Lawmakers weigh amendments to state constitution

November ballots could feature more than just candidates as lawmakers seek key issues to put before voters.

A voter casts a ballot in the 2016 general election. FILE Durham, N.C. Eamon Queeny, North State Journal

RALEIGH — The state House of Representatives gave final legislative approval Tuesday to a proposed constitutional amendment that would expand the rights of victims of crime and their families in the North Carolina justice system.  Approved 107-9, the amendment would expand the offenses that trigger victims rights protections. N.C. voters ould give final approval on November ballots

The measure is just one of a number of constitutional amendments that the North Carolina General Assembly is considering. Any amendment to the state’s constitution must be approved by voters.

Democratic leaders argue that Republicans are using constitutional amendments as an election tactic to protect their legislative supermajorities. Ballot initiatives, like constitutional amendments, can be used to drive votes by motivating supporters to turn out and help their passage.

This year could see up to six constitutional amendments on the ballot.

S.B. 75 — “Const. Amd. – Max. Income Tax Rate of 5.5%” was passed by the Senate in March 2017, 36-13, and after passing through the House Rules Committee last week, is calendared for a final vote this week. The bill, if passed then approved by voters, would reduce the income tax cap from 10 percent to 5.5 percent, slightly higher than its current rate of 5.499 percent.

H.B. 551 — “Strengthening Victims’ Rights” provides victims of crimes a number of enshrined rights. These would include the right to speak at the accused’s trials, notice of the accused’s trial updates and safety from them in the future. On Monday, a committee substitute passed through the Senate Judiciary and Rules committees before being passed by the full Senate 45-1. The House has the bill scheduled for a vote this week.

S.B. 677 — “Protect Right to Hunt and Fish” was filed in early June of this year and two weeks later passed the Senate with a vote of 44-4. On June 25, the House passed an amended version of the bill, and the Senate concurred with the changes later in the day, making it law. The amendment, if passed by the voters, would make hunting and fishing a right and, in many cases, would prevent laws restricting it unless environmental damage could be shown as a risk.

“These rights are deeply rooted in the culture of North Carolina and that is what this amendment recognizes. We are confident that voters will agree,” said the bill’s primary sponsors, Sens. Danny Britt (R-Robeson), Norman Sanderson (R-Pamlico) and Tom McInnis (R-Richmond), in a joint statement.

Many members described hunting and fishing as a “heritage” in North Carolina before bipartisan votes of 92-23 in the House and 41-6 in the Senate.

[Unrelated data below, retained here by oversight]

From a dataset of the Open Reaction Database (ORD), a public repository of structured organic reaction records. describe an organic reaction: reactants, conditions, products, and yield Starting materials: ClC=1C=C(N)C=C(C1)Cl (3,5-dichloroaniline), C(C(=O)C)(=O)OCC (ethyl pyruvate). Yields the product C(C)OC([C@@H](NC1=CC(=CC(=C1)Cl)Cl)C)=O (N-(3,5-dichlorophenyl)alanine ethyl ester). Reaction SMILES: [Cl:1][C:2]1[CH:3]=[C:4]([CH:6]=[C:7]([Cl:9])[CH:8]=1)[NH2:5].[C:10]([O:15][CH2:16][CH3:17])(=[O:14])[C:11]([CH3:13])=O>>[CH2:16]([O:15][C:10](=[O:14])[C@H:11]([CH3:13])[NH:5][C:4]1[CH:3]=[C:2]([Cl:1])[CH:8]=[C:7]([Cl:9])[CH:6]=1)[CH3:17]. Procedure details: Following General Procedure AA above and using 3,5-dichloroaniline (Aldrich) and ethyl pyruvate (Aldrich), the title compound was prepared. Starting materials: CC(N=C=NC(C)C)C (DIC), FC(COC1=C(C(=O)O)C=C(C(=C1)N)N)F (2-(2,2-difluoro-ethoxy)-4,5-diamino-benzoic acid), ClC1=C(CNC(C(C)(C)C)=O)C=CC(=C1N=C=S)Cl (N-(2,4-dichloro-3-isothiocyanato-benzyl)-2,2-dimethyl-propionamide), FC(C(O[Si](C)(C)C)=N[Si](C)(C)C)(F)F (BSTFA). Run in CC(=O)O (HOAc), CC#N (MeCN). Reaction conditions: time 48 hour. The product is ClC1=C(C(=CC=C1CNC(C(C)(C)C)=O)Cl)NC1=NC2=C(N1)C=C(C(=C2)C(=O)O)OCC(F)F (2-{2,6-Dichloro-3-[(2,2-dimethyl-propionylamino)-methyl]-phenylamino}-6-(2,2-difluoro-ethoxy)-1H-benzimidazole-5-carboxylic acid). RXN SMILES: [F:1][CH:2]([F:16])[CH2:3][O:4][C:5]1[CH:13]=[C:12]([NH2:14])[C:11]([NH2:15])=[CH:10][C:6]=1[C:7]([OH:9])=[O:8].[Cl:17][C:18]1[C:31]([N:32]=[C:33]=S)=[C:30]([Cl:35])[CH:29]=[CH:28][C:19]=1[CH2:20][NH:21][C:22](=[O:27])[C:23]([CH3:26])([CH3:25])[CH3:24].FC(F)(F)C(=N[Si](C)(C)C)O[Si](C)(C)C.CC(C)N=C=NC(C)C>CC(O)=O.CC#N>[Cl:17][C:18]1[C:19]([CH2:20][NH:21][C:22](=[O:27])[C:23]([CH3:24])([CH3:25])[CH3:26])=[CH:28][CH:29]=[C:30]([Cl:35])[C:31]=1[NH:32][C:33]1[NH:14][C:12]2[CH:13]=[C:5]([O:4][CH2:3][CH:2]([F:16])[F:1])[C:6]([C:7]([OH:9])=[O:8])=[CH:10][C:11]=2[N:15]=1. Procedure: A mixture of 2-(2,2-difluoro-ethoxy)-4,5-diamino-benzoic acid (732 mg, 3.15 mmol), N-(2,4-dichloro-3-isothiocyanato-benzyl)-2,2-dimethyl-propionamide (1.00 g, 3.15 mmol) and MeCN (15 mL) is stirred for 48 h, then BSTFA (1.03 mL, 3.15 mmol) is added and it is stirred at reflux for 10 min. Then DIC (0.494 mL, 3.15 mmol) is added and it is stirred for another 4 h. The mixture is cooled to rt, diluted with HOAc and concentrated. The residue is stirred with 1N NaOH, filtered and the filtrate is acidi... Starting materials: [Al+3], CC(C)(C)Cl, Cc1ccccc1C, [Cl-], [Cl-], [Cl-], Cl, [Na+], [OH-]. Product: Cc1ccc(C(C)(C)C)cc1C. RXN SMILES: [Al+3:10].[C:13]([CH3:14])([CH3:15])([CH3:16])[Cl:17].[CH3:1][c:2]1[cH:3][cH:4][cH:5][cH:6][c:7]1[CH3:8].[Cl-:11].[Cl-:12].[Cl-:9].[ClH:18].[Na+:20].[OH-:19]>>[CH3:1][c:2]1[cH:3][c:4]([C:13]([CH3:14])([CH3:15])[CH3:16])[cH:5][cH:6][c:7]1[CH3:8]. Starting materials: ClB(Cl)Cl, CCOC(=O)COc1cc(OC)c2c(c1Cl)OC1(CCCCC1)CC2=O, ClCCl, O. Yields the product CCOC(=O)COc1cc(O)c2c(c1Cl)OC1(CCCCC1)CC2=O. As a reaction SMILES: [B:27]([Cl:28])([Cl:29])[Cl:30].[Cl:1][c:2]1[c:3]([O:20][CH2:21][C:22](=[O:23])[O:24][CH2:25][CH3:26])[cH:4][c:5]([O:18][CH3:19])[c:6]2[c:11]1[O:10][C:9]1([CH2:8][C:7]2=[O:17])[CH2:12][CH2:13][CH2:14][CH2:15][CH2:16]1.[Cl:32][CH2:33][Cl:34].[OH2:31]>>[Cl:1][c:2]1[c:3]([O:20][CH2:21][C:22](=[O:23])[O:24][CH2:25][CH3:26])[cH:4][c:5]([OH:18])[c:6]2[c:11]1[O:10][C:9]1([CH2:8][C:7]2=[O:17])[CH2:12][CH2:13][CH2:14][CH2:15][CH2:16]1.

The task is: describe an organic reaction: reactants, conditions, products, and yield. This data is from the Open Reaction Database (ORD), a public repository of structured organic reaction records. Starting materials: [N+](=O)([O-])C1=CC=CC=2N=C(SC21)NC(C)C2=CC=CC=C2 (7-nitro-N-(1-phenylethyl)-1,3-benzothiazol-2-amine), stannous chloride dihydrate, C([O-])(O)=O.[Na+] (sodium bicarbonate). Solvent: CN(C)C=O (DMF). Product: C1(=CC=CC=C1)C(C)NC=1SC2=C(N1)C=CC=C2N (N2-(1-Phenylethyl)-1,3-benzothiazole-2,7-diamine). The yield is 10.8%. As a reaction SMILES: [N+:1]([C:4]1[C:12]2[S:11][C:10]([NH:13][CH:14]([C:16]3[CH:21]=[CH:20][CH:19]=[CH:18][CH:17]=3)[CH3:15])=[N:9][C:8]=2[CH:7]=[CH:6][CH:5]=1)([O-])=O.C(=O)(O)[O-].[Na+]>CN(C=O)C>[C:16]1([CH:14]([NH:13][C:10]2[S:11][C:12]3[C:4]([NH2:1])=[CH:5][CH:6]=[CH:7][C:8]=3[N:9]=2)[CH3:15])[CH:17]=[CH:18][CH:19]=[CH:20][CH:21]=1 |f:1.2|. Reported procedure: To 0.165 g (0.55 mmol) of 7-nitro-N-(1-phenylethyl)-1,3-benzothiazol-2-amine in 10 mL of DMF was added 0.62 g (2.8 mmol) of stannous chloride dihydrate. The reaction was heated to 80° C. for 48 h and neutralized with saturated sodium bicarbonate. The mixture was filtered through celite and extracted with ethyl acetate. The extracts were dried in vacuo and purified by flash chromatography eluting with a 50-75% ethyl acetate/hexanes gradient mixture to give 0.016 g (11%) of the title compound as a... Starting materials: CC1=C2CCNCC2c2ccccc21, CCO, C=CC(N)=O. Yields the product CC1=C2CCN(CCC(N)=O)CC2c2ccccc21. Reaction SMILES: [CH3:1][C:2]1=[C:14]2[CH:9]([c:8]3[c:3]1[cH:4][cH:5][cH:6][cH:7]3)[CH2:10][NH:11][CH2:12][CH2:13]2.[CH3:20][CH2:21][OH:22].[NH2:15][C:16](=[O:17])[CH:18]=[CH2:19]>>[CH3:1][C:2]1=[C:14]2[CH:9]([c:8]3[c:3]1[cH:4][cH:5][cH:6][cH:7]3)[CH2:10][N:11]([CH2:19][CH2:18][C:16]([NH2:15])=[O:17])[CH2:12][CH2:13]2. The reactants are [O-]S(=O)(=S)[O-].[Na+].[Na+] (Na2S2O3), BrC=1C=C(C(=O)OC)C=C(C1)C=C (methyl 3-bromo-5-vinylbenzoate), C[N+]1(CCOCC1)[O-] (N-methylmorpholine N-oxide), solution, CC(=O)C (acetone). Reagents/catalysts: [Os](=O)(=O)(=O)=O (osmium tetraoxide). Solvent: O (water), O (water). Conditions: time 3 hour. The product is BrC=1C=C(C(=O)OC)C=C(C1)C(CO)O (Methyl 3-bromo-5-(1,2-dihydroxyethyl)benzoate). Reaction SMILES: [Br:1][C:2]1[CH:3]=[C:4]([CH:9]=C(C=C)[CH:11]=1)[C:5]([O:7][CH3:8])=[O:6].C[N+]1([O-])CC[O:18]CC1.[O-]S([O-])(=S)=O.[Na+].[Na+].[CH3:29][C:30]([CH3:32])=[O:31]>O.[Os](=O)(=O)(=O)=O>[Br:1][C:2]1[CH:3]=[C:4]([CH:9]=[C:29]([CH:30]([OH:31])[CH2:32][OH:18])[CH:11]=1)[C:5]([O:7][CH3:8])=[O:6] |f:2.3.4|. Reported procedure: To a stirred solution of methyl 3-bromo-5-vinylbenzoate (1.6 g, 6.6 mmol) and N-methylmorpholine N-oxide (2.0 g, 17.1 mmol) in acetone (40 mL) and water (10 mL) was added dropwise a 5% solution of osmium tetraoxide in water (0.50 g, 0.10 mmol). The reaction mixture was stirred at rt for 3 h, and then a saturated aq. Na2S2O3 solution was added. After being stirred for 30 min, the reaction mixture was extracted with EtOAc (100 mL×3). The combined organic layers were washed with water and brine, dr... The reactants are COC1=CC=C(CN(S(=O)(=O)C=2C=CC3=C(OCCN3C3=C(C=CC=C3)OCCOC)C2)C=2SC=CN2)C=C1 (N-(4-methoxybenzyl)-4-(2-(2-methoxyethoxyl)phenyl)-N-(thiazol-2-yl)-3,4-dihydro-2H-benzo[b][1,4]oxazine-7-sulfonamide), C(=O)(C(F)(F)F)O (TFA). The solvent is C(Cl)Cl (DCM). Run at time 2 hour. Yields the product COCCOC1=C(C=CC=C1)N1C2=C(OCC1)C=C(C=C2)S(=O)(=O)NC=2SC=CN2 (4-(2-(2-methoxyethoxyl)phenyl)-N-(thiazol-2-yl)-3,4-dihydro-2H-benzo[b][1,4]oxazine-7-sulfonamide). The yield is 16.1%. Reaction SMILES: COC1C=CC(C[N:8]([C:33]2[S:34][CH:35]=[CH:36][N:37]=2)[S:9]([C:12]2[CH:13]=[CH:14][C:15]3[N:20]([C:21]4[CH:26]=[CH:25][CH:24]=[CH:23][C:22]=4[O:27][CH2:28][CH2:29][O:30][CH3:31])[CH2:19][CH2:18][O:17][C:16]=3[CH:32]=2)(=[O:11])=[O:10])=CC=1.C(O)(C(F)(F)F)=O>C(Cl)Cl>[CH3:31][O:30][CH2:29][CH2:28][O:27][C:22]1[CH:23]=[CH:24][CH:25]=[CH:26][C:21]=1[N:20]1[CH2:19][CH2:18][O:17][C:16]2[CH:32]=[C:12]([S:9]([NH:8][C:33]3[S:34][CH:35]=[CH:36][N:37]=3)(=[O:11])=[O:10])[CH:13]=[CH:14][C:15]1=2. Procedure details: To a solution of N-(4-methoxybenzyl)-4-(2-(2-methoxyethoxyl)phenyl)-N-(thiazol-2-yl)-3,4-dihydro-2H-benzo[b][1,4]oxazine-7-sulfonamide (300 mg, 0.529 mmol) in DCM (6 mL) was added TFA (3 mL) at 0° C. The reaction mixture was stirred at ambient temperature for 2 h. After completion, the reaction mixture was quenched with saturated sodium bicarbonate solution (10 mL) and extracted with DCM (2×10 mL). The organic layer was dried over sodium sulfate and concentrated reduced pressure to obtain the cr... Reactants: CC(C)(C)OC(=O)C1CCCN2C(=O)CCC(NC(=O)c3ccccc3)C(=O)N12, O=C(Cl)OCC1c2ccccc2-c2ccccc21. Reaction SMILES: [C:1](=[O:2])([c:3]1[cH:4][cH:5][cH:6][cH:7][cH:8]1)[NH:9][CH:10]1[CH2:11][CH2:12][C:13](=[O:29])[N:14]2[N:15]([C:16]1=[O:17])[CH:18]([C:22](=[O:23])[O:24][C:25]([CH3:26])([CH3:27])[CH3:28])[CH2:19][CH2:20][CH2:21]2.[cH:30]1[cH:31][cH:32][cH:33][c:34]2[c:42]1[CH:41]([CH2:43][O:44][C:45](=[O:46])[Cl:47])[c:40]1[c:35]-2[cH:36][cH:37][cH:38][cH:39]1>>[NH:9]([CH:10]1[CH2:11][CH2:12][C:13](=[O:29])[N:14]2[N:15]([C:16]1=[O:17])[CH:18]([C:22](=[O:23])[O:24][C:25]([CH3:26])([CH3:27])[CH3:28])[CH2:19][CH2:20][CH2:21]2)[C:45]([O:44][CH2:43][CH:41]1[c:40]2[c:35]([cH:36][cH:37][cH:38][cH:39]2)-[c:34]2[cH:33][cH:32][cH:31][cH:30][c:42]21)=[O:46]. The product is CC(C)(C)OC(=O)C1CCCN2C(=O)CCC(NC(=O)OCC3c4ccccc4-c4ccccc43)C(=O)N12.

H.B. 1092 — “Const. Amendment – Require Photo ID to Vote” may be the most controversial of the lot. The bill is worded to give voters the say in whether there will be voter identification requirements, but then the actual details of those will be worked out afterward by the legislature. Filed on June 7 and approved by the House Rules Committee, H.B. 1092 was then voted through on Tuesday by a vote of 74-43 after two days of debate. The Senate is expected to pass the bill this week as well.

“The voters of North Carolina deserve a chance to weigh-in on securing their own rights in the democratic process and will have the final say on strengthening election protections,” said Speaker Tim Moore (R-Kings Mountain) in a press release.

S.B. 814 — “Judicial Vacancy Sunshine Amendment” was filed last week and then sent to the Senate Judiciary Committee, where an amended version passed through to the Senate Rules Committee, which also then passed this version. The full Senate then passed the committee substitute 36-13 and sent it on to the House. Rather than have the governor replace vacant judicial seats, the bill suggests an open nomination process, with a nonpartisan commission approving or disapproving the nominees based on merit. The General Assembly would then send two of these names to the governor to choose from.

H.B. 913 — “Bipartisan Ethics and Elections Enforcement” was announced as a draft last Friday and has already moved through committees and onto the House floor, where it received a 74-44 vote. It will now be taken up by the Senate Elections Committee. The constitutional amendment would create a bipartisan ethics and elections board and adjust the way some positions are appointed, shifting some powers away from the executive branch.

All of the proposed constitutional amendments described in these bills would only take effect if approved by voters in November. The voter ID bill has received the most media attention, in part because of a nationwide discussion on implementing the measures. Those on the left often accuse supporters of voter ID laws of packing black voters in fewer districts, while those on the right tend to see this as a way to protect voting integrity.

Thirty-four states already have some level of voter ID requirement, including all but N.C. in the South. A poll last week from SurveyUSA and the Civitas Institute found that voter ID has support from 69 percent of N.C. voters, while 24 percent oppose it, and 7 percent are unsure.